HAVI G A EYE FOR TRIFLES.

BY H. CLAY TRUMBULL

When Christiana was in the house of the Interpreter, she saw in one of the rooms "a man that could look no way but downwards, with a muck-rake in his hand. There stood also One over his head with a celestial crown in his hand, and proffered him that crown for his muck-rake; but the man did neither look up nor regard, but raked to himself the straws, the small sticks, and dust of the floor." When the meaning of this figure had been explained to her, "then said Christiana, 'Oh, deliver me from this muck-rakei ' That prayer, said the Interpreter, has lain by till it is almost rusty. ... Straws, and sticks, and dust, with most, are the great things now looked after." That rusty old prayer is worth taking out and oiling up for fresh use in these days, — Lord, deliver us from the muck-rake! 137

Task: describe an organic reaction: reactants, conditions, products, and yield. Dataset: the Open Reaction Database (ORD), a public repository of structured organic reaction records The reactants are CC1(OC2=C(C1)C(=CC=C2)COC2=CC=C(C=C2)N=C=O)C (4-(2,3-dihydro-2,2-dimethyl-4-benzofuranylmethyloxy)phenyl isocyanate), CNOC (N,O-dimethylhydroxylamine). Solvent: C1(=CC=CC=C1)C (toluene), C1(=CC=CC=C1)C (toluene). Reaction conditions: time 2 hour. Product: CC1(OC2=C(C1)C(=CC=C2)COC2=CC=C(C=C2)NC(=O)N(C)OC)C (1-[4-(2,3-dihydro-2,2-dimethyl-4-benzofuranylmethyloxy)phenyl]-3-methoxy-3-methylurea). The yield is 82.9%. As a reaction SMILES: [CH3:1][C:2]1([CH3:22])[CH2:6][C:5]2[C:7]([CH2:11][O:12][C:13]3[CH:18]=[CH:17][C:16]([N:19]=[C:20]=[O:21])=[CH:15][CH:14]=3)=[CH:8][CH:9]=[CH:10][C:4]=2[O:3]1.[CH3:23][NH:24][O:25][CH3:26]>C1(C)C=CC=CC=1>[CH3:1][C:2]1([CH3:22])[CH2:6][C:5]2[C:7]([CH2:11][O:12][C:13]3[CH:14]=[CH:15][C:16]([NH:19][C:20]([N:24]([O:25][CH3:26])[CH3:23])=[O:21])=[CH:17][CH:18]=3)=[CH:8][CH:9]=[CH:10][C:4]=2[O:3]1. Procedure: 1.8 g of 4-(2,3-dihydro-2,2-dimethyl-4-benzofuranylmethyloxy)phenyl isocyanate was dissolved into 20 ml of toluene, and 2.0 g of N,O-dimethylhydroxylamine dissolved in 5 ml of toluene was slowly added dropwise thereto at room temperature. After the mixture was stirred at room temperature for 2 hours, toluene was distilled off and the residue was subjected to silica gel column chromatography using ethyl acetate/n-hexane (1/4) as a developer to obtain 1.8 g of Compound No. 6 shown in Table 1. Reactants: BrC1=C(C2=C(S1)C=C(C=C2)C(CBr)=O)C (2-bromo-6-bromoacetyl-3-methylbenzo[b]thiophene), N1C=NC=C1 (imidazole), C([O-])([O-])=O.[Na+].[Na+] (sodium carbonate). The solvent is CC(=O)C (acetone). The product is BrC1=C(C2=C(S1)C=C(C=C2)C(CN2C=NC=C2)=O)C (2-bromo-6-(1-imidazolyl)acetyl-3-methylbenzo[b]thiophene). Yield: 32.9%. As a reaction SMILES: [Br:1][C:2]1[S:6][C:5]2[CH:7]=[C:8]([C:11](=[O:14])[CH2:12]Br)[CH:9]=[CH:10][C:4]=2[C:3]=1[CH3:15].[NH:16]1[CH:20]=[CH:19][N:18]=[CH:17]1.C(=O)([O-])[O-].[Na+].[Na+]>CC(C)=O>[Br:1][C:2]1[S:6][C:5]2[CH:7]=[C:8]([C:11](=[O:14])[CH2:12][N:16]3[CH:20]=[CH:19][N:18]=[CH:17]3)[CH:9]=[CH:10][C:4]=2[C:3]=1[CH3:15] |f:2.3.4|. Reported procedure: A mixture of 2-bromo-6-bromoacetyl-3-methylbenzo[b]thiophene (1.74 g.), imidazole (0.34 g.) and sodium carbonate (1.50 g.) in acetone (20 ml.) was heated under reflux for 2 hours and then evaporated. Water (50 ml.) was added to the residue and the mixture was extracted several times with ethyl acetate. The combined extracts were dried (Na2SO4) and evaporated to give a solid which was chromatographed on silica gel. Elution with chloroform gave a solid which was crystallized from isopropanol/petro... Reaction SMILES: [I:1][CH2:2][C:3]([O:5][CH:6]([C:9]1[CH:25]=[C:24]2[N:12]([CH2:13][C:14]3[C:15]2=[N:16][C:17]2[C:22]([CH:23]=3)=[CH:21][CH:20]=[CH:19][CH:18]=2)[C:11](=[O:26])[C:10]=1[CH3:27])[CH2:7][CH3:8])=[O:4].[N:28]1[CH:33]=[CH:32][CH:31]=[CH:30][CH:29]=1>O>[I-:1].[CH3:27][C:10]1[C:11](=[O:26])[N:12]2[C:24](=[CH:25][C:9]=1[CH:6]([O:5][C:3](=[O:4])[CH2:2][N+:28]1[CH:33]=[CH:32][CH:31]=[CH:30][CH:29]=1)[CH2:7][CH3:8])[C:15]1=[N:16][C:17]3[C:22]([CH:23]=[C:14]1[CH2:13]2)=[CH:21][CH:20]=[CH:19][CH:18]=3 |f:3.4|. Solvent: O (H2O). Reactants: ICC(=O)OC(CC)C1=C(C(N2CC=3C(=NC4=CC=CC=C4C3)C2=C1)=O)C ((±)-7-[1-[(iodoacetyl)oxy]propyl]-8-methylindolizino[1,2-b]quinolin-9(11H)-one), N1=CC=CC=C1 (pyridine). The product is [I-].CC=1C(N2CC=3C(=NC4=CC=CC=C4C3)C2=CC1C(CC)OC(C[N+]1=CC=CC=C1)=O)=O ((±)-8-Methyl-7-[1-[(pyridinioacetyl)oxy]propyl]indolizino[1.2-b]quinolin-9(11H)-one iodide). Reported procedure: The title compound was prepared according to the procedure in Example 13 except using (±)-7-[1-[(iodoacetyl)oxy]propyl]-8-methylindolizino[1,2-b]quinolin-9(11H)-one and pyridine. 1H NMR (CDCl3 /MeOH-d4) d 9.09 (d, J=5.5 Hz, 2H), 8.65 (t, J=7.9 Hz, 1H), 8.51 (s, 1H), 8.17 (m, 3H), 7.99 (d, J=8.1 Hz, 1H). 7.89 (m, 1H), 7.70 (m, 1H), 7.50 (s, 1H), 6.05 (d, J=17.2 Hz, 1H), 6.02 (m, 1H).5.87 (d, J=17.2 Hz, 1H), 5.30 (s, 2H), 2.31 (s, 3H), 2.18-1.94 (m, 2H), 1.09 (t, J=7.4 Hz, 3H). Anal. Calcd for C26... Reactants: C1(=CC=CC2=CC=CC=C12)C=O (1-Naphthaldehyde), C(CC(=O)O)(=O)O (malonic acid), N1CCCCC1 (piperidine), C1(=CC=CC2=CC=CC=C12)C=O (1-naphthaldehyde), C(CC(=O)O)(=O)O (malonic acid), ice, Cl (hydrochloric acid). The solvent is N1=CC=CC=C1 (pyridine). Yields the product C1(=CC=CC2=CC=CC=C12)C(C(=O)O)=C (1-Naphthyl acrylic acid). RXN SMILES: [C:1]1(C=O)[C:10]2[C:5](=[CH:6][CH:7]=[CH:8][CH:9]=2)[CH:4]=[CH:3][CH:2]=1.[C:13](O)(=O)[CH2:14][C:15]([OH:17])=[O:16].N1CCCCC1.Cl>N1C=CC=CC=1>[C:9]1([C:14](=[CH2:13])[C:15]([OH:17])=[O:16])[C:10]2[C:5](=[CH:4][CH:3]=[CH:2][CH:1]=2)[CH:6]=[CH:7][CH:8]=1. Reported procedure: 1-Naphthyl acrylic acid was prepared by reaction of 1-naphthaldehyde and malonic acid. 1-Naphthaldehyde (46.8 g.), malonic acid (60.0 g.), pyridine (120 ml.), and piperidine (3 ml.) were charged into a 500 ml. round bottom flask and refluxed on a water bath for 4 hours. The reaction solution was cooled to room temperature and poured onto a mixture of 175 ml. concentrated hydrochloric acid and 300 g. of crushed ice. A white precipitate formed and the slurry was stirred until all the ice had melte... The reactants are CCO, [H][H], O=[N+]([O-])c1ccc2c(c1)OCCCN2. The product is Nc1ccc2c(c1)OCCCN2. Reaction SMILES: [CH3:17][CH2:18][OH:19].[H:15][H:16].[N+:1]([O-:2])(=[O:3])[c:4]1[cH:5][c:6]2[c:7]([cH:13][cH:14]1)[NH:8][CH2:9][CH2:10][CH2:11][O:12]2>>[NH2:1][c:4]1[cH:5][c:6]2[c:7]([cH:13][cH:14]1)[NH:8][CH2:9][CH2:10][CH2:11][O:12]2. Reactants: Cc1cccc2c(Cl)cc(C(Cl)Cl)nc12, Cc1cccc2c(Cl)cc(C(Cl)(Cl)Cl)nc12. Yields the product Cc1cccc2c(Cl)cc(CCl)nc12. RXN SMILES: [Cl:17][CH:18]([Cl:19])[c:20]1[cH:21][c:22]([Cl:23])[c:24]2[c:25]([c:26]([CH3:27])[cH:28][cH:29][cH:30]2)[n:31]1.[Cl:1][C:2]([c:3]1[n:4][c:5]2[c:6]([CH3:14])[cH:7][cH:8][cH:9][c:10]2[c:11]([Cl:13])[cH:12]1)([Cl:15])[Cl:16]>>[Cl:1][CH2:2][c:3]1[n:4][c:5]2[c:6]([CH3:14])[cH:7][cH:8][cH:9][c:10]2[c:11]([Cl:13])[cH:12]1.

138 SEEI G A D BEI G. This muck-rake using, in preference to crown-seeking, has its illustrations in the things exclusively of this life, quite as clearly as in the things of earth in contrast with those of heaven. It is not alone the man who lives for money, or for pleasure, or for station, or for fame, forgetful of his spiritual needs and possibilities, who may be said to give more prominence to a muck-rake than

to a shining crown. Many a man loses the best things of his immediate sphere of earthly endeavor by just such folly as this; and it is in matters of every-day duty and pursuit that all of us have reason to pray, Lord, deliver us from this muck-rake! Even in money-getting itself, many a man misses the crown by too close attention to trifles. It is less than a half-truth to say, "Take care of the pence; and the pounds will take care of themselves." The absurdity of that adage was shown in one of the comic periodicals, by the picture of a banker sitting at his desk in a draught of air, intent on holding his loose pennies while the wind was